England’s test and trace hits new low as cases surge

Boris Johnson said England’s coronavirus test and trace system had to improve after it recorded its worst weekly performance since its launch in May, with testing turnround times soaring and the proportion of contacts of infected people reached falling to a record low.

With the programme coming under increasing strain as infections rise, figures released by the government on Thursday for the week ending October 14 showed only a third of people received results from in-person tests the next day, down from two-thirds the week before. Only 15 per cent received their results within 24 hours, compared to 32.8 per cent the week before.

Four-fifths of those who were transferred to the system were reached by contact tracers, up from 77 per cent the week before. But under 60 per cent of their identified contacts were reached, down from 63 per cent the week before and a new low for the programme. 

Anxiety is growing in Number 10 over the stubbornly poor performance of the programme, which ministers had hoped would prove a bulwark against the spread of Covid-19, protecting the NHS in the difficult winter months.

The prime minister told a Downing Street press conference on Thursday he “shared the frustration” over the dismal turnround time for Covid-19 tests, adding: “We do need to improve it.” Mr Johnson had vowed that by the end of June all tests would be returned within 24 hours. 

Dominic Cummings, the prime minister’s most senior adviser, is said by colleagues to have been “all over test and trace” in recent weeks as Downing Street desperately tries to get a grip on the £12bn programme.

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According to some officials close to Number 10 Mr Cummings is frustrated with the performance of Dido Harding, the former TalkTalk chief executive brought in by Mr Johnson to run the service.

Some senior government officials have started referring to Baroness
Harding and Lord Bethell, health minister, as “Laurel and Hardy”. However Mr Johnson is said to remain personally supportive of Baroness Harding.

Patrick Vallance, the government’s chief scientific adviser, suggested that it may already be too late to fix the testing system in time to contain the virus. “It’s much more difficult to have an impact once numbers are high,” he said.

Sir Patrick said there was clearly room for improvement in the system but added that the fast rise in cases was “diminishing the effectiveness of this anyway”.

James Naismith, director of the Rosalind Franklin Institute and professor of structural biology at the University of Oxford, said the new test and trace numbers “show a system struggling to make any difference to the epidemic”.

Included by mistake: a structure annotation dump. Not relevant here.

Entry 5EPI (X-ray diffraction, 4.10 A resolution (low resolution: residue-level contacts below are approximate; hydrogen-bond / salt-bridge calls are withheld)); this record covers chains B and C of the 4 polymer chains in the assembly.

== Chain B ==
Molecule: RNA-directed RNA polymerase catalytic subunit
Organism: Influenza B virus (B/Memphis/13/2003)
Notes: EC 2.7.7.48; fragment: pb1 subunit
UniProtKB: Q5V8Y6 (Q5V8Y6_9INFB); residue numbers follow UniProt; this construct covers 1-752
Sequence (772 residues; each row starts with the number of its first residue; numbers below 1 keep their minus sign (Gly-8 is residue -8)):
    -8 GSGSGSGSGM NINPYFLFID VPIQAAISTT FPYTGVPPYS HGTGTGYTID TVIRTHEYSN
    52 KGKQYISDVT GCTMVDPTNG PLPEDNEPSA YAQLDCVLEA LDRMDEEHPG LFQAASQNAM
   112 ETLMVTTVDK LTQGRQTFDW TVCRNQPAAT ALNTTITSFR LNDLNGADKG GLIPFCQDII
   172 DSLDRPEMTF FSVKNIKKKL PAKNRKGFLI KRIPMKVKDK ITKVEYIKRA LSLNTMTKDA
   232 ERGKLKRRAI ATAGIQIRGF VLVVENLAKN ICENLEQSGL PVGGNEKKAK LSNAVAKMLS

“Getting an effective system over the summer was much easier than doing so now,” said Prof Naismith. “If the system is to be made effective, and I have my doubts this is now possible, it will need a clear set of plans that explain what changes are being made and how these will fill the holes.”

A total of 1.4m people were tested at least once for the virus in the week to October 14, still a long way off the government’s target of 3.5m tests per week by the end of this month. Testing capacity now stands at 3m tests per week, according to the latest data release.

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While acknowledging the need for improvement, Mr Johnson also claimed that the “the achievements of the testing operation have been colossal”, adding that the government was on track to deliver 500,000 tests a day by the end of October.

There was a 12 per cent increase in positive Covid-19 cases in England in the latest week, with a total of 101,494 people testing positive, according to the data.

Covid-19 hospital deaths have quadrupled in the north of England over the past fortnight as the afflicted areas go under heavier restrictions to try to contain the spread of the virus.

NHS England’s latest figures showed 152 Covid-19 patients died in hospital, from 43 two weeks ago, bringing the total number of confirmed reported deaths in hospitals in England to 31,427. All except seven had underlying health conditions.



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